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Donensbourgh is one I highlighted only recently, a medieval RPG with no combat or violence that seemed promising. It just had a pretty massive upgrade to improve all of it.

Definitely like the idea they're going for here. A single-player story-based experience, with some surprisingly beautiful looking graphics in certain areas with a focus on the late 13th century. With an aim to be on the realistic side, there's no spells or dragons or anything like that.

Looking good on Manjaro Linux.

With the latest release made public a few days ago, the developer updated to a more recent Unreal Engine with all the various improvements that come with it. However, they've also done a huge amount of work behind the scenes. Moving a lot of code from Unreal Engine blueprints to C++ in multiple areas to improve performance, improved the loading time, improved the saving and loading system, added an autosave, general gameplay improvements and bug fixes. You can see more details on it all here.

Certainly felt a lot smoother than the last build, even on the highest settings there was only a few minor blips when it loaded in new parts.

Find it now on It's free to try right now during the Alpha, however you can pay $17 (or more) to get access to more frequent updates and the full game when it's ready, so at some point I imagine the free Alpha will be stopped. There's 490 copies left of this discounted Early Access program.

Hat tip to beko in our Discord.

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haiku 29 Jul, 2019
Seem promising, i'am looking forward :)
chepati 29 Jul, 2019
Quoting: HoriHopefully it can be as realistic as Kingdom Come or more. That game was absolutely amazing and for me the most welcome addition to the RPG genre, and I certainly want more games of that kind!

I *love* KCD, it is by far my favorite RPG of all time. Unfortunately, any medieval game that doesn't include warfare and death is by definition unrealistic. I hope this game eventually adds weapons and warfare.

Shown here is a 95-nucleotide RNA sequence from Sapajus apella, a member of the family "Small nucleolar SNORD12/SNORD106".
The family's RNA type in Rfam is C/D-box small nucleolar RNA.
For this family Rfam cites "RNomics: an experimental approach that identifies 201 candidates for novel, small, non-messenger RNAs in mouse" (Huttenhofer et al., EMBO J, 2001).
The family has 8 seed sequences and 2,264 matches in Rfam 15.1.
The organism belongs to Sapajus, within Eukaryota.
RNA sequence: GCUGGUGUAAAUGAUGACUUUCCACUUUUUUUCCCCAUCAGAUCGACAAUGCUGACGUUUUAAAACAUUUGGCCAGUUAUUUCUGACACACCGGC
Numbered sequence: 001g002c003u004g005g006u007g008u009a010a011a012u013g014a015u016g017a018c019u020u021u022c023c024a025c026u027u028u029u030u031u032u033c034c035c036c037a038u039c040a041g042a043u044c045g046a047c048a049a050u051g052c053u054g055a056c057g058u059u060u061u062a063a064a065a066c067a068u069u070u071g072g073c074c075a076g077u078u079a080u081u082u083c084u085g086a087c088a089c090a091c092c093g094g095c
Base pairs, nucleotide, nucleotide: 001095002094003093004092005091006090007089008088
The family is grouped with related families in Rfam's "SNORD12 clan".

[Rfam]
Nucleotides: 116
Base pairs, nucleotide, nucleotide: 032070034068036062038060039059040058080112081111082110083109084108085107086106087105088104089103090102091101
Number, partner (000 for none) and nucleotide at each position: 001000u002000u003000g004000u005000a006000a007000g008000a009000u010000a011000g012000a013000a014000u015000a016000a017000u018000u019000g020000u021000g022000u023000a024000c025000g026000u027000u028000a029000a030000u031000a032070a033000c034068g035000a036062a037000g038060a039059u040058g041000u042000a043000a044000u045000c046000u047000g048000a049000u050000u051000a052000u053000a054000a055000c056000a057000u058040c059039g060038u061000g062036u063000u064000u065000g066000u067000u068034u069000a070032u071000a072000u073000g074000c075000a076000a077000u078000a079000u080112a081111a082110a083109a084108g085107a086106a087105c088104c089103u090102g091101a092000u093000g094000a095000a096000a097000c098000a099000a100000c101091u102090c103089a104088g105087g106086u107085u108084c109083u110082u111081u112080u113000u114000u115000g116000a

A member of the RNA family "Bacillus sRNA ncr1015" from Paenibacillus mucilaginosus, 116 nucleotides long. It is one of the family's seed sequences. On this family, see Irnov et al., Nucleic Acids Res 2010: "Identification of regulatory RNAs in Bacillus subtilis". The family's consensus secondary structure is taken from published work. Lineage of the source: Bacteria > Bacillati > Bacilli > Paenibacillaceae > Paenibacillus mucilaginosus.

Last edited by chepati on 29 July 2019 at 4:15 pm UTC
kaiman 29 Jul, 2019
Quoting: chepatiI *love* KCD, it is by far my favorite RPG of all time. Unfortunately, any medieval game that doesn't include warfare and death is by definition unrealistic.
Still enjoying KCD, but I wouldn't be opposed to a medieval game without warfare and death. Whether I'd call it a RPG is a different question. Probably depends how it is implemented and whether it provides meaningful skills and character customization allowing to approach obstacles in different, creative ways.

I sometimes think all that fighting and killing in RPGs is often pure laziness of the developers. It's much easier to throw some more mobs at the player, or write "quests" along the line of "go there, kill that" than coming up with original content. Personally, I usually like those parts of RPGs best that do not involve combat so much. I.e. in The Witcher 3, my favorite quest was Dead Man's Party. KCD also requires very little combat over large swaths, but it still has to throw hordes of bandits at the player. Given their sheer number, one wonders why they haven't robbed everyone blind and usurped Bohemia.

Anyway, Donensbourgh is something I'll keep an eye on. Even though it appears to have more in common with something like Leaving Lyndow or Eastshade (will that ever come to Linux, btw.?), games I would not call RPGs.
MisterPaytwick 29 Jul, 2019
While I'm curious about it, I'd like to see more people, it's weird, all the empty screen shot without people. But otherwise, I do have to say the game is interesting. I just hope they can avoid the pitfall of something Dear Esther (especially since they call it a RPG)

Quoting: chepatiUnfortunately, any medieval game that doesn't include warfare and death is by definition unrealistic.

Put it simply: things like the Crusades, or latter the French Wars of Religion are periods-defining events, but they aren't the average of that time, think about World Wars, they aren't your average wars. And things like the Albigensian Crusade and the way it is spread across 20 years.

You should think of it with 2 specific factors: seasons and distances. For warrings lords, you had to get shit done quick and shortly because you had other things to do (ie harvests), so you wanted some quick money, nothing long (hence the very small number of actual sieges), and something like the Albigensian Crusade for someone of the County of Flanders would be like the Gulf War for the USA without the TV, papers and the internet.

In other words: living during the 13th century and never seeing a conflict itself was likely doable. Never seeing more than a handful of assess shitting their pants thinking about a fight that may or may not happen was less likely. But again, it's within a lifetime.

Last edited by MisterPaytwick on 29 July 2019 at 10:16 pm UTC
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